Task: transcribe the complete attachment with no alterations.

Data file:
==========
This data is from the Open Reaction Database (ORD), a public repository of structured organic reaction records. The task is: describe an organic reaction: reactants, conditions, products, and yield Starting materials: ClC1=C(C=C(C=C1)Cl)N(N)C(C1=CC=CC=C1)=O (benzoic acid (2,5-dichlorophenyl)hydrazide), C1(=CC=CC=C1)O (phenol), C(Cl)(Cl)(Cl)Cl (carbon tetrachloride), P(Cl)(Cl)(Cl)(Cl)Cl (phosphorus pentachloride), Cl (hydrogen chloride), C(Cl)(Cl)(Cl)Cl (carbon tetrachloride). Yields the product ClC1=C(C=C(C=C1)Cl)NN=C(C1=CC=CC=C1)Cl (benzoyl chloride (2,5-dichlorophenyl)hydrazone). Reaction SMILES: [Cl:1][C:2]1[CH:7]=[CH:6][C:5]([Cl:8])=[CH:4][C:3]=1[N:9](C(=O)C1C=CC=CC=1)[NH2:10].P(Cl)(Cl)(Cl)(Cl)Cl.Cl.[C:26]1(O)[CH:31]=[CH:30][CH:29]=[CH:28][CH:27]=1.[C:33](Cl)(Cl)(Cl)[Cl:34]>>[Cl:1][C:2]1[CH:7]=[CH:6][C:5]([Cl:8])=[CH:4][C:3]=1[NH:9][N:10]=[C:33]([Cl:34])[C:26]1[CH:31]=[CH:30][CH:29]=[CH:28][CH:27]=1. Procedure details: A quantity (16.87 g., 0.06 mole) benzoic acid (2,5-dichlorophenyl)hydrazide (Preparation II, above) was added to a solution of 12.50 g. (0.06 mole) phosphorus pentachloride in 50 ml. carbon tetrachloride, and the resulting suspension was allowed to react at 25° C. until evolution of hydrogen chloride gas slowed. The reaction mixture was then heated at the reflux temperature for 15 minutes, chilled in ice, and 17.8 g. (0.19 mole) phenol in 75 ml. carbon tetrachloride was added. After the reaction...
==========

This data is from the Open Reaction Database (ORD), a public repository of structured organic reaction records. The task is: describe an organic reaction: reactants, conditions, products, and yield Starting materials: ClC1=C(C=C(C=C1)Cl)N(N)C(C1=CC=CC=C1)=O (benzoic acid (2,5-dichlorophenyl)hydrazide), C1(=CC=CC=C1)O (phenol), C(Cl)(Cl)(Cl)Cl (carbon tetrachloride), P(Cl)(Cl)(Cl)(Cl)Cl (phosphorus pentachloride), Cl (hydrogen chloride), C(Cl)(Cl)(Cl)Cl (carbon tetrachloride). Yields the product ClC1=C(C=C(C=C1)Cl)NN=C(C1=CC=CC=C1)Cl (benzoyl chloride (2,5-dichlorophenyl)hydrazone). Reaction SMILES: [Cl:1][C:2]1[CH:7]=[CH:6][C:5]([Cl:8])=[CH:4][C:3]=1[N:9](C(=O)C1C=CC=CC=1)[NH2:10].P(Cl)(Cl)(Cl)(Cl)Cl.Cl.[C:26]1(O)[CH:31]=[CH:30][CH:29]=[CH:28][CH:27]=1.[C:33](Cl)(Cl)(Cl)[Cl:34]>>[Cl:1][C:2]1[CH:7]=[CH:6][C:5]([Cl:8])=[CH:4][C:3]=1[NH:9][N:10]=[C:33]([Cl:34])[C:26]1[CH:31]=[CH:30][CH:29]=[CH:28][CH:27]=1. Procedure details: A quantity (16.87 g., 0.06 mole) benzoic acid (2,5-dichlorophenyl)hydrazide (Preparation II, above) was added to a solution of 12.50 g. (0.06 mole) phosphorus pentachloride in 50 ml. carbon tetrachloride, and the resulting suspension was allowed to react at 25° C. until evolution of hydrogen chloride gas slowed. The reaction mixture was then heated at the reflux temperature for 15 minutes, chilled in ice, and 17.8 g. (0.19 mole) phenol in 75 ml. carbon tetrachloride was added. After the reaction...